Prime Minister Theresa May’s cabinet remains divided over the best way to navigate Britain’s exit from the European Union, with advocates of a harder Brexit arguing for the shortest transition period possible.
While the government now seems to agree on the need for a transition period, how this should be managed has split May’s closest ministers into three factions, according to an analysis by Cicero Group.
The divisions highlight the fragility of May’s administration after June’s snap election left her with no majority in Parliament. The new balance of powers has allowed those backing a more gradual break with the bloc, led by Chancellor Philip Hammond, to wield more influence on the shape of Brexit. Still, EU leaders have warned that with a 2019 deadline, the clock is ticking.
Hammond, backed by Home Secretary Amber Rudd, is focusing on the economic risks of Brexit, and on making the transition as gradual as possible. This includes keeping free movement for up to three years, and ensuring businesses retain full access to the single market and customs union during a transition period before moving to an implementation phase.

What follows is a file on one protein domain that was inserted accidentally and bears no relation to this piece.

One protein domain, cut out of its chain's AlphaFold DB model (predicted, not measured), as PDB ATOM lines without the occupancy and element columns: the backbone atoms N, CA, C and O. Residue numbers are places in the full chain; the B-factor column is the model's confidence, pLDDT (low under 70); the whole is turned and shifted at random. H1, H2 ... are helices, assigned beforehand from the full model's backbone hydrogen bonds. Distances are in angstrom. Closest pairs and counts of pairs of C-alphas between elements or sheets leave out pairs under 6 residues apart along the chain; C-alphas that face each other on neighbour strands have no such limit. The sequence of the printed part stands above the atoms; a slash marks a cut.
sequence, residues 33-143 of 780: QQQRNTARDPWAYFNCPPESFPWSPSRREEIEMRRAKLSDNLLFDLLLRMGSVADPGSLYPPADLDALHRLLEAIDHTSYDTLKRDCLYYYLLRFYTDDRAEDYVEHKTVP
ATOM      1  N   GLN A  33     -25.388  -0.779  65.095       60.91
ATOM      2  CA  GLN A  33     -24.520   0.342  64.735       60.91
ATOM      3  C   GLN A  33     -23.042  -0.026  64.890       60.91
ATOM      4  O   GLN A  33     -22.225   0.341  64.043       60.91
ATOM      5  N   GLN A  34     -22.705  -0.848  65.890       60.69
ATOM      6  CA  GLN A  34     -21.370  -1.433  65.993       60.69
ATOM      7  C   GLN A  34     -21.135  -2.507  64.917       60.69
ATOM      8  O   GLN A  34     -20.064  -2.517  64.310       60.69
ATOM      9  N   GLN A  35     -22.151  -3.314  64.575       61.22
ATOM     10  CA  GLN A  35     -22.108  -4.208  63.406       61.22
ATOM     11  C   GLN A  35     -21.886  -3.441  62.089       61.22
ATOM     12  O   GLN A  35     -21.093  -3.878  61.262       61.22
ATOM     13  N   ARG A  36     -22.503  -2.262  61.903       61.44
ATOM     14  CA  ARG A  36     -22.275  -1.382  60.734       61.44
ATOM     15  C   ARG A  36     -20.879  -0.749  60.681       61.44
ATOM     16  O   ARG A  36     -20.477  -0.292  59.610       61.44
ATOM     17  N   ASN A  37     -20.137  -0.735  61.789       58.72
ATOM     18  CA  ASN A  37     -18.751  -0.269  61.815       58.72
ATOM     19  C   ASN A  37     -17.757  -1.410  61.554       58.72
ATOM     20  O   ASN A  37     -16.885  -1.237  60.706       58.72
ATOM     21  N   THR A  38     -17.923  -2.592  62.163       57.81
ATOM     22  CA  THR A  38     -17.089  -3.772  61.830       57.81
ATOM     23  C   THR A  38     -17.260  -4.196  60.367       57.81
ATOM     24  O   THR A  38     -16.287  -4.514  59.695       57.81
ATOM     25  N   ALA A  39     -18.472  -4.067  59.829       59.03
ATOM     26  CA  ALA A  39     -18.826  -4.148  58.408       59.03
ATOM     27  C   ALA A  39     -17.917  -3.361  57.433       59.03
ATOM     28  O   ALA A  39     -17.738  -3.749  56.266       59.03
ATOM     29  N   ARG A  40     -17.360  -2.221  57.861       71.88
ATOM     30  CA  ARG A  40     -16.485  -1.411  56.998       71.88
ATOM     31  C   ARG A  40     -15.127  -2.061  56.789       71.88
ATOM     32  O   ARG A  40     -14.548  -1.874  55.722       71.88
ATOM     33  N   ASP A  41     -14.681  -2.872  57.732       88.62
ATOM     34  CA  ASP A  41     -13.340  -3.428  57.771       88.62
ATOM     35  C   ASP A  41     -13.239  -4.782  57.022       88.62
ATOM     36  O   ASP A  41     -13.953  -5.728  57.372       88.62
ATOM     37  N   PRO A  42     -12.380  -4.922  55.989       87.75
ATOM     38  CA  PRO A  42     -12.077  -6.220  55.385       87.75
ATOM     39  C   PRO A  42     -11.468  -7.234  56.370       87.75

Trade Secretary Liam Fox is leading a faction on the other end of the spectrum, calling for as short a transition as possible and the freedom to negotiate trade deals straight away, according to Cicero.
The political consultancy sees May, her deputy Damien Green as well as leading Brexit supporters such as Environment Secretary Michael Gove and David Davis as positioning themselves between the two, backing a sustained transition period during which few restrictions would be put on EU migration, and rejecting single market membership but calling for transitional customs arrangements.